Arguing that historical analysis is an important, yet heretofore largely underexplored dimension of scholarship in animal geographies, this book seeks to define historical animal geography as the exploration of how spatially situated human–animal relations have changed through time. This volume centers on the changing relationships among people, animals, and the landscapes they inhabit, taking a spatio-temporal approach to animal studies. Foregrounding the assertion that geography matters as much as history in terms of how humans relate to animals, this collection offers unique insight into the lives of animals past, how interrelationships were co-constructed amongst and between animals and humans, and how nonhuman actors came to make their own worlds. This collection of chapters explores the rich value of work at the contact points between three sub-disciplines, demonstrating how geographical analyses enrich work in historical animal studies, that historical work is important to animal geography, and that recognition of animals as actors can further enrich historical geographic research.
1. Introduction: A Meeting Place (Stephanie Rutherford and Sharon Wilcox) Part I The Home – Shared Spaces of Cohabitation 2. When did Pets Become Animals? (Philip Howell)3. The Entwined Socioecological Histories of the Sawtelle, California War Veterans and the Animal "Menagerie" at the Pacific Branch Soldier’s Home (1888–1918) (Teresa Lloro-Bidart) 4. Shaking the Ground: Histories of Earthworms from Darwin to Niche Construction (Camilla Royle) Part II The City – Historical Animals In and Out of Sight 5. Zoöpolis (Jennifer Wolch) 6. Kansas City: The Morphology of an American Zoöpolis through Film (Julie Urbanik) 7. The Strange Case of the Missing Slaughterhouse Geographies (Chris Philo and Ian MacLachlan)8. The Pigs are Back Again: Urban Pig Keeping in Wartime Britain, 1939–45 (Thomas Webb) Part III The Nation – Historical Animal Bodies and Human Identities 9. Rebel Elephants: Resistance through Human–Elephant Partnerships (Jennifer Mateer)10. Western Horizons, Animal Becomings: Race, Species, and the Troubled Boundaries of the Human in the Era of American Expansionism (Dominik Ohrem)11. For the Love of Life: Coal Mining and Pit Bull Fighting in Early 19th-Century Britain(Heidi J. Nast) Part IV The Global – Imperial Networks and the Movements of Animals 12. Migration, Assimilation, and Invasion in the Nineteenth Century(Harriet Ritvo)13. Runaways and Strays: Rethinking (Non)Human Agency in Caribbean SlaveSocieties (David Lambert) Epilogue 14. Finding Our Way in the Anthropocene (Stephanie Rutherford)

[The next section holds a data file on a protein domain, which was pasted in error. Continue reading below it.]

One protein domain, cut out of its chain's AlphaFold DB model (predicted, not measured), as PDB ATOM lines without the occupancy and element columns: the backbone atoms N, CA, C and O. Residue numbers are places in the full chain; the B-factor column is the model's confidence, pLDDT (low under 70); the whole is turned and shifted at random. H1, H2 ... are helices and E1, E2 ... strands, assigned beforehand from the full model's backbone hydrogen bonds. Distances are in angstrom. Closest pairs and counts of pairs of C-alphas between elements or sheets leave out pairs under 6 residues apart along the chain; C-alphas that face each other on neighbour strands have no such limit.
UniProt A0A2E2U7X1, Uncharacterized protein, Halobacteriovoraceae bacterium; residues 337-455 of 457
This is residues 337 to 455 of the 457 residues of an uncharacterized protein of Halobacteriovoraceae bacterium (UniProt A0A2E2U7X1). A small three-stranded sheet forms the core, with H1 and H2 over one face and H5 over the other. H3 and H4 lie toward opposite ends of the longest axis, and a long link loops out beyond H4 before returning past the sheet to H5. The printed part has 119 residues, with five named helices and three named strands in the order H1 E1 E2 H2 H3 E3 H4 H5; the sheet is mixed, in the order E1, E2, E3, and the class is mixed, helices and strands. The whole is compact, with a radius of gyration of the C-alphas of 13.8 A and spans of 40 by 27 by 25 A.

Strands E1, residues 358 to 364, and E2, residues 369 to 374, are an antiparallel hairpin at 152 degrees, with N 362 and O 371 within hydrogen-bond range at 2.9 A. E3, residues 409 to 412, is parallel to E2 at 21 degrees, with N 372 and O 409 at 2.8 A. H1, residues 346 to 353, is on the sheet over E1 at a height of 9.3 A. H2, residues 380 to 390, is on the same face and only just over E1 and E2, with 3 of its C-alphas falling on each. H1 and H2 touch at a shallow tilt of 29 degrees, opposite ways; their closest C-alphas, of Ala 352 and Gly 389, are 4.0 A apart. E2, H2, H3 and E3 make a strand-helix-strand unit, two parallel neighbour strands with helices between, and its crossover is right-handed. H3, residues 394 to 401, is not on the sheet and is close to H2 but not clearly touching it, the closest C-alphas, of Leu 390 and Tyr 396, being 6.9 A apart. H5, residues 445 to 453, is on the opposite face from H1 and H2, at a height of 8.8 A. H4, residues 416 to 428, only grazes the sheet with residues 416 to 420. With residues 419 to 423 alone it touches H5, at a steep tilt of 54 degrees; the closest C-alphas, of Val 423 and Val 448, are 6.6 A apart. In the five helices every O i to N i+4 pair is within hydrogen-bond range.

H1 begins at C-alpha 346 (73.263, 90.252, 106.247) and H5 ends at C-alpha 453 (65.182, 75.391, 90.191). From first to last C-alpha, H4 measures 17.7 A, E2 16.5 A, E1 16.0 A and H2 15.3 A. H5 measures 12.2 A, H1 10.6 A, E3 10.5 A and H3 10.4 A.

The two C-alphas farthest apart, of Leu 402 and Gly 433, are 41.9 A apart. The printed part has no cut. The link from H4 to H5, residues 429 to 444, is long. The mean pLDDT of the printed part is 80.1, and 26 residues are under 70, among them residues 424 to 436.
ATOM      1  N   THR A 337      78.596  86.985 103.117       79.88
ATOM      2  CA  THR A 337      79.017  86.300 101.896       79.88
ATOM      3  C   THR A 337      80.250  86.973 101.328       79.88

The last fifteen years or so have seen an extraordinary growth in new and original social science research into human-animal relations. The ‘animal turn’ as some have referred to it is driven by a strong sense that though essential partners in human worlds, animals have long been ignored by a predominantly humanist social science. Although there is a growing literature on human-animal studies, particularly within the humanities but increasingly including geography, sociology, anthropology, the crucial interdisciplinary cross-overs that have so animated animal studies research have not been easily served in the publication strategies of either major journals or book publishers.
The new Routledge Human-Animal Studies Series offers a much-needed forum for original, innovative and cutting edge research and analysis to explore human animal relations across the social sciences and humanities. Titles within the series are empirically and/or theoretically informed and explore a range of dynamic, captivating and highly relevant topics, drawing across the humanities and social sciences in an avowedly interdisciplinary perspective. This series will encourage new theoretical perspectives and highlight ground-breaking research that reflects the dynamism and vibrancy of current animal studies. The series is aimed at upper-level undergraduates, researchers and research students as well as academics and policy-makers across a wide range of social science and humanities disciplines.
To submit a proposal for the series please contact Faye Leerink (email@example.com) and Henry Buller (H.Buller@exeter.ac.uk)